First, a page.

A series of improvements were made – F. Mk 2 – power-assisted ailerons, F.B. Mk 3 – first of the fighter bombers, with rockets, bombes and uprated Nene 101 (5,200 lb thrust), etc. Then the export orders started. The Germans did not own a carrier at this time (indeed their only wartime carrier, the ‘Graf Zeppelin’, was never completed), but they still had a very active, land-based naval air arm, and they were looking around for a suitable fighter-bomber. After careful evaluation, they chose the Sea Hawk in the day fighter (F. Mk. 100) and the ‘maritime strike’ role (F. Mk 101, all-weather fighter, with enlarged fin and rudder, to compensate for the large pod under the starboard wing which carried an EKCO radar).
The Royal Dutch Navy bought 32 F. Mk 50 (similar to the RN’s F. Mk 6), which had a Nene 103 engine and Dutch Phillips radio. Some of the last Dutch Sea Hawks became rather more potent, with the ability to carry a pair of AIM-9 Sidewinder missiles.
Perhaps the strangest order came in 1959, from the Indian Navy. The production line had closed and was in the process of being dismantled when the Indians demanded 24 new Sea Hawks (similar to the FAA’s F. Mk 6). The jigs were hastily re-assembled and the aircraft delivered. They were later joined by 12 more from FAA stocks (re-conditioned) and 28 re-furbished Mk 100/101 aircraft from the Germans. These 64 aircraft served from land bases and at sea with No. 300 Squadron INS, onboard the INS Vikrant (ex-HMS Hercules). The Indian Sea Hawks saw a lot of action! They struck at ground targets during Indo-Pakistan War of 1965, then from the deck of the INS Vikrant, played a pivotal role in the 1971 War when they sank Pakistani gunboats and cargo ships, and helped defeat the Pakistan Army in East Pakistan (thanks to that war, now named Bangladesh). By this stage the Sea Hawk could carry up to 20 x 3″ rockets (or a smaller load of 5″ HVAR) or 4 x 500 lb bombs or other stores; it had become a very capable fighter-bomber.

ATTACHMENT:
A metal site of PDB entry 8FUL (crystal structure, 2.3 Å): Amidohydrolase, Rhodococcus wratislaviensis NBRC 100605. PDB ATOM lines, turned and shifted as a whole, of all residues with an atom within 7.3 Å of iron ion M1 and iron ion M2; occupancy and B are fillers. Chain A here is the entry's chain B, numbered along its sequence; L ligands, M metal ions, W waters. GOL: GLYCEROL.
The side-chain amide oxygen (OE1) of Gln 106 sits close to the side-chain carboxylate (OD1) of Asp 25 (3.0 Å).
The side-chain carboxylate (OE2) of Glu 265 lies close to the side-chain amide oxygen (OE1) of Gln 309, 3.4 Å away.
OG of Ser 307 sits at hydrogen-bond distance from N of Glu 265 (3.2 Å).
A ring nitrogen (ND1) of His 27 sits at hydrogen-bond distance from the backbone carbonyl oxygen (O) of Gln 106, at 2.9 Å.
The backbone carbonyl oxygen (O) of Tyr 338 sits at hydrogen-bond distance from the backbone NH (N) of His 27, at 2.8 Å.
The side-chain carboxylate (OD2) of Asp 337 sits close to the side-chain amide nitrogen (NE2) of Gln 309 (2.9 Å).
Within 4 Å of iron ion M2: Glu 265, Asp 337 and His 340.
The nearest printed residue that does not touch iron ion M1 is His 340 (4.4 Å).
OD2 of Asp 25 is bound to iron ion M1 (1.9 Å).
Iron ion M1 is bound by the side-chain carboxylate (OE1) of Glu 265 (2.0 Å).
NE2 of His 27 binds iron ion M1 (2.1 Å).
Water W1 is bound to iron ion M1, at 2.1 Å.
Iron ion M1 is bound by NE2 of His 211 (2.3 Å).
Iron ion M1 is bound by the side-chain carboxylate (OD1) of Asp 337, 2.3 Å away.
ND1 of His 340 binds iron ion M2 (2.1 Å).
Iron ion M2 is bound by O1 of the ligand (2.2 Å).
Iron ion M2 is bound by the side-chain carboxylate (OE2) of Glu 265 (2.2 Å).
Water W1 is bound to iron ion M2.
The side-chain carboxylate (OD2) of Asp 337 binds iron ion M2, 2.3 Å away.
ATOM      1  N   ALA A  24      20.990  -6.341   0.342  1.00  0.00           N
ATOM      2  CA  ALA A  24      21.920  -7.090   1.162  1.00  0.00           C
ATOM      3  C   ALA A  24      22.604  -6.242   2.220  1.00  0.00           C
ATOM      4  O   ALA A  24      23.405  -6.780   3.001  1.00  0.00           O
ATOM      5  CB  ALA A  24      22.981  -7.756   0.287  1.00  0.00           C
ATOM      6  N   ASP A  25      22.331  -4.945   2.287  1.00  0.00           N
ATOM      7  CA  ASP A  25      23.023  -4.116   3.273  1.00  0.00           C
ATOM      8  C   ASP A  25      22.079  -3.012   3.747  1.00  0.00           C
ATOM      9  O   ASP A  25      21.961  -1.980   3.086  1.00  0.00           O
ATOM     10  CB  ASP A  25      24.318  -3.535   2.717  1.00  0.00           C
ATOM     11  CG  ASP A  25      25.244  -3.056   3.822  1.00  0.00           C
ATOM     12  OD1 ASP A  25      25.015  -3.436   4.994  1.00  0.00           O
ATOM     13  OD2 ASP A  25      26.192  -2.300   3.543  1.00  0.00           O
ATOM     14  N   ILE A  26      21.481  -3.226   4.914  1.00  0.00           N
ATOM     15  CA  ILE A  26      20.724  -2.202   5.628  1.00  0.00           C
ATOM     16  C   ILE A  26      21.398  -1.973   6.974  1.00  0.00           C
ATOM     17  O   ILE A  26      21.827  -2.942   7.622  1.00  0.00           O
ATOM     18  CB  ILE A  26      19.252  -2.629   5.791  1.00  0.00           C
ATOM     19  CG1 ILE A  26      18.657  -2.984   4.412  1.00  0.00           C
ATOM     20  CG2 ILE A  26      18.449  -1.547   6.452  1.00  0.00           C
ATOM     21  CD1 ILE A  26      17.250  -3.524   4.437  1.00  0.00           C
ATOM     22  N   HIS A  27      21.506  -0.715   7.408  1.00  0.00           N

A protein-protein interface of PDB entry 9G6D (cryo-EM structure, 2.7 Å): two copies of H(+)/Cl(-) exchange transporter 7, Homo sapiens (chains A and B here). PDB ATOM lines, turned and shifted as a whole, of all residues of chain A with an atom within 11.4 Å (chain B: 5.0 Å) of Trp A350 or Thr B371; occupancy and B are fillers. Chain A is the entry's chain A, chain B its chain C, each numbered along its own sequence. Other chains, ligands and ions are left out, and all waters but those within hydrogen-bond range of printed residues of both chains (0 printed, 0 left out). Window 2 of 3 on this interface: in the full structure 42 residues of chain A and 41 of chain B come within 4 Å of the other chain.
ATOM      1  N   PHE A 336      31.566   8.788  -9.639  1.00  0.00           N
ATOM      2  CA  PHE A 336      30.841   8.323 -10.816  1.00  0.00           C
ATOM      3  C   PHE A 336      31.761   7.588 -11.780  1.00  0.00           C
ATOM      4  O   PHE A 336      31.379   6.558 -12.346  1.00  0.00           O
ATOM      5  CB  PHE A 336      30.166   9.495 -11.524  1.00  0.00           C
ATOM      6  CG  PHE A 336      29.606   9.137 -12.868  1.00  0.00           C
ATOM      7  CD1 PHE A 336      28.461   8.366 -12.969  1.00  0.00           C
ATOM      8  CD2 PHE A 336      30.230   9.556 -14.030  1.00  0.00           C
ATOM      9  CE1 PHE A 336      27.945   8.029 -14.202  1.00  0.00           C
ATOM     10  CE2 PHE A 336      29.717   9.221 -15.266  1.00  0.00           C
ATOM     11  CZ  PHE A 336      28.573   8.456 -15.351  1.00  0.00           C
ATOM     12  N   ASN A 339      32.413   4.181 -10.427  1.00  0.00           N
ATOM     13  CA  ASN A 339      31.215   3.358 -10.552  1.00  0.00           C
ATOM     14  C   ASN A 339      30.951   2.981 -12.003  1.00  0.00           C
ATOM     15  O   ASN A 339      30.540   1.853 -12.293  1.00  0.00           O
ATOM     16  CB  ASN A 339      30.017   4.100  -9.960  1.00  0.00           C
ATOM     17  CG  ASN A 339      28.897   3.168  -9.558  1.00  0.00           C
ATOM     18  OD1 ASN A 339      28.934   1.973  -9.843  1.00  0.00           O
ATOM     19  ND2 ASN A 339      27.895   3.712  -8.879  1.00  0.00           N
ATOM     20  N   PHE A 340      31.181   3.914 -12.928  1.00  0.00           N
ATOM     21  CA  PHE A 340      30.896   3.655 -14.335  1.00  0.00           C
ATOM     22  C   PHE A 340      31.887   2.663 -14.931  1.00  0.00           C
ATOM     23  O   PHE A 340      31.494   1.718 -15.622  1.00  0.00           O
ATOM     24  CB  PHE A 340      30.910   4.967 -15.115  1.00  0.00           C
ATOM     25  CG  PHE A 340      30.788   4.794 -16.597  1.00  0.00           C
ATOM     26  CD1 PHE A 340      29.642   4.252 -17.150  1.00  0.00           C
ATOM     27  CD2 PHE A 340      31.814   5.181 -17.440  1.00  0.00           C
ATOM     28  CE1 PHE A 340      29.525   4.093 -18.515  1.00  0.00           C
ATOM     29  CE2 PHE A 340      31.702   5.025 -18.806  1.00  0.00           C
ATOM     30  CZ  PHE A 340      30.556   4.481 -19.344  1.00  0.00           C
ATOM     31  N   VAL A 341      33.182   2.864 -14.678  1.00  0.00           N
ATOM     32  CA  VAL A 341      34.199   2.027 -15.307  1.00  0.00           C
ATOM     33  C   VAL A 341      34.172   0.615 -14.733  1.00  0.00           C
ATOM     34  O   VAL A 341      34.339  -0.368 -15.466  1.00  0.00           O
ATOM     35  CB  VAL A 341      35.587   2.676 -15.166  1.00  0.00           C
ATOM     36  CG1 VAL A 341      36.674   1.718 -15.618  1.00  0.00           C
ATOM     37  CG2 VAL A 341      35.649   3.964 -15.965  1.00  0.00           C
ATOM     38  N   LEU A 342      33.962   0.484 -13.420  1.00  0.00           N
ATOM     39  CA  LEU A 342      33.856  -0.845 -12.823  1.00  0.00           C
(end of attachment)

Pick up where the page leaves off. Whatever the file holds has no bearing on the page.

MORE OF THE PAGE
This fact was demonstrated in the only action it saw in British colours, when it took part in the ill-starred Suez Campaign of October/November 1956. Despite the military victory – and the Sea Hawks performed very efficiently, attacking airfields and military bases – it was a political disaster for Britain and France, with the U.S.A. forcing them to withdraw.
The Seahawk you can see here is displayed as part of a ‘carrier deck diorama’ at the Fleet Air Arm Museum, Yeovilton, along with many other Royal Navy aircraft of the 1950s and 60s (immediately behind the Seahawk you can see a Fairey Gannet anti-submarine aircraft). The simple camouflage scheme consists of overall Dark Sea Grey over Sky, and the aircraft is carrying the famous ‘Ace of Diamonds’ symbol of No 806 NAS. 806 had played a distinguished part in WW2, flying Sea Hurricanes, Martlets (Wildcats), and the Seafire. It was the first to equip with the Sea Hawk (2 March, 1953) and the last in RN service – December, 1960. WV856 is shown as a Sea Hawk from HMS Centaur, in 1955. Actually this aircraft served TWICE with 806 Sqn, once coded ‘166’ and once ‘182’ (never ‘163’)!
The Sea Hawk was finally withdrawn from active service with the Indian Navy in 1983 – an incredible track record for what was a first generation naval jet fighter. It’s replacement was the ultimate Camm design – the Sea Harrier!
An avid writer, photographer and former member of the Royal Air Force (RAF), Ross Sharp serves as the Director of Engineering and Airframe Compliance for The People’s Mosquito and Deputy Air Show Coordinator of the RAF Finningley Air Show. He provides 20th Century Aviation Magazine readers unique perspectives on topics relating to British aviation.